YTread Logo
YTread Logo

The First Thanksgiving: What Really Happened

The First Thanksgiving: What Really Happened
The

first

Thanksgiving

. American schools generally teach a conventional story about the meeting of Pilgrims and Indians that finished with an amazing dinner. The end. But there's more to the tale. This video will explain the events around the

first

Thanksgiving

and how it's not the image ingrained in tradition. At the start of the 17th century, southern New England was home to a variety of busy communities within several confederations. These were the People of the

First

Light and
the first thanksgiving what really happened
they called their home the Dawn Land. Political leaders were known as sachems and had been trading with Europeans for over 100 years before the pilgrims. Relations soured only after deceitful Europeans kidnapped locals to sell as slaves. Permanent European settlement was impossible due to the already high population of native occupants. But in 1616 tradesmen introduced a disease to the Dawn Land, whose inhabitants died in droves from a lack of immunity. In three years up to 90% were wiped out
in several Confederations, including the Wampanoag. Their head sachem, Massasoit, was aware of how close they were to being subjugated by their untouched enemy, the Narraganset. He was determined to save his people from such a fate. This was the political world the pilgrims were about to enter. The pilgrims were not called pilgrims by their contemporaries. They were known as Separatists, a branch of the English Puritans. King James hated Puritans and began persecuting them in 1604, so
the Separatists fled to Holland where they were free to worship. But because they feared losing their national and communal identity, the congregation wanted a new place to plant their church. They decided on America and asked King James for a patent that would grant them rights to build a colony. They planned to make a profit catching fish to pay off the debts to their investors. The Mayflower set sail on September 6. Two months later, Cape Cod was spotted and sixteen men were sent ashore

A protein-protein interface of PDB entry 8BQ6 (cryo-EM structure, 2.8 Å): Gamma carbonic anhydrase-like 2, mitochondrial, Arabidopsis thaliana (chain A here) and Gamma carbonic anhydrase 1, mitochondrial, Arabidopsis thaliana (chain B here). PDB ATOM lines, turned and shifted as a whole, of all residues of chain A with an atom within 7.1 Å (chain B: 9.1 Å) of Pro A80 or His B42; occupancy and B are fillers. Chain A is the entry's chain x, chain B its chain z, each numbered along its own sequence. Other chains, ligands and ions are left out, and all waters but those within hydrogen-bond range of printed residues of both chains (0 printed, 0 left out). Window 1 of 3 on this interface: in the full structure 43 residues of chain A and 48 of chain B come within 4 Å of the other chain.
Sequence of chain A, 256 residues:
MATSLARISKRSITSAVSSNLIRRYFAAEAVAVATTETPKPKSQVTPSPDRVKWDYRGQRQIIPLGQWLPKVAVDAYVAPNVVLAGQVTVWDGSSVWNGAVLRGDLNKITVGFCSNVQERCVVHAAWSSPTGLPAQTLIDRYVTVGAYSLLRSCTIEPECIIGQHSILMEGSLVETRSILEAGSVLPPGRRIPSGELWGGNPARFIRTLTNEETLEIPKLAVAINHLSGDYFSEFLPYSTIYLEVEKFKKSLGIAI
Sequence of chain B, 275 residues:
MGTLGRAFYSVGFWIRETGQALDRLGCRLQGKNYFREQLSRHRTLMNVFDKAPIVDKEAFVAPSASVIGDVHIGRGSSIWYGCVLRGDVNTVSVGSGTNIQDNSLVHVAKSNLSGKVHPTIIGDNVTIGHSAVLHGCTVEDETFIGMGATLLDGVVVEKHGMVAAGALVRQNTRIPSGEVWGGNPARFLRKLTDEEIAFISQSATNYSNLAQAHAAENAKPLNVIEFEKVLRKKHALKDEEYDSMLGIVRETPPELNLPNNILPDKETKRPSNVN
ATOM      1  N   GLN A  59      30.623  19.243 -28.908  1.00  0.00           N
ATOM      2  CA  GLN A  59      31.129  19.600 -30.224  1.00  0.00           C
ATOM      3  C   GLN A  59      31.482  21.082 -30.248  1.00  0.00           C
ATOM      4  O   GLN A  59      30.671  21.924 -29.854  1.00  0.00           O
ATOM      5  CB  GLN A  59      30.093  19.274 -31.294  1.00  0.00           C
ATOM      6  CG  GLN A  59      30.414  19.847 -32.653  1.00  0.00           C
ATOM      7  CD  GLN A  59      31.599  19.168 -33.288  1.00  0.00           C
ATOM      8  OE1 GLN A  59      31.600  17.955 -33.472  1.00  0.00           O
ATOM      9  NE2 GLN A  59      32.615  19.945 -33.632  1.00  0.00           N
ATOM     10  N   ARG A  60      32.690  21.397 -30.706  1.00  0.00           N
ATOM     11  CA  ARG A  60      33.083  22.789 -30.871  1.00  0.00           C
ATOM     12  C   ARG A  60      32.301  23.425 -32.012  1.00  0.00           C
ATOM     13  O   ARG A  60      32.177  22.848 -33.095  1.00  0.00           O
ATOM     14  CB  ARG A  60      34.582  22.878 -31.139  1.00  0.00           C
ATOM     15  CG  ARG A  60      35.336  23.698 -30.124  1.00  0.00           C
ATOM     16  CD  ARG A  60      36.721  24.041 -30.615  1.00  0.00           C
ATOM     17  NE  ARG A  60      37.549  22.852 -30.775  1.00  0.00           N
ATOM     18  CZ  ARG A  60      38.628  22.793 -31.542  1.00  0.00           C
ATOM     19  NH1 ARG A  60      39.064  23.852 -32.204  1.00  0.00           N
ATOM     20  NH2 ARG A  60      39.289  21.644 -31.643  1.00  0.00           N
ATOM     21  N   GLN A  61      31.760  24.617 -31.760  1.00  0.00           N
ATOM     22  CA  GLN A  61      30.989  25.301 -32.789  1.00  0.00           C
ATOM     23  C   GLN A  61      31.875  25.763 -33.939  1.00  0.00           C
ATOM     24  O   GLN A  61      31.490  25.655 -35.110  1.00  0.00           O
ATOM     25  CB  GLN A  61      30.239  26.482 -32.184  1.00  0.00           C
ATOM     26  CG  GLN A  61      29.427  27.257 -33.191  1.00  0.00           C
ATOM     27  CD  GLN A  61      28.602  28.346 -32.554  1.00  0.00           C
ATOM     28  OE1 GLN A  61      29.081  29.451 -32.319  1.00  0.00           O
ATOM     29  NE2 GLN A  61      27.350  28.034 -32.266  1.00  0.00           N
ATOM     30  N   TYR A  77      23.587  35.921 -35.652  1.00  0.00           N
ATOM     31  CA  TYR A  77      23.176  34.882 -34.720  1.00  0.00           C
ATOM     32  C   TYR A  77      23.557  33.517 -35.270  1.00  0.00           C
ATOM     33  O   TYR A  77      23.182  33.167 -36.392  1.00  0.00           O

to inspect the area. Unfortunately the settlers didn't know how to fish, and food was running out. They resorted to stealing from graves, homes and storage pits to keep everyone alive. Then came their

first

hostile encounter with natives, but no one was killed. on December 12th they reach New Plymouth. They did not land on any specific rock, but folklore insists they did. Construction began in January. By winter's end, 44 settlers would be dead from bad conditions. In March they
the first thanksgiving what really happened
were surprised when a man named Samoset walked into New Plymouth, greeting them in English. He told them they were building on top of village called Patuxet, whose residents had all died from the recent epidemic. It belonged to the Wampanoag, and their chief, Massasoit, was watching them. The settlers were eager to trade, so five days later Samoset returned with furs and companions including Tisquantum. Known famously as Squanto, he had come to tell them in perfect English that
Massasoit had arrived. After years of dealing with Englishmen, the sachem did not trust the newcomers. Edward Winslow was sent to be a hostage and declared the settlers' peaceful intentions. Satisfied, Massasoit walked into New Plymouth and was regally greeted by the governor. A peace treaty was created, ensuring mutual protection if attacked by enemies. With the help of Squanto, New Plymouth's settlers began to fare better. He taught them how to grow crops and was absolutely vital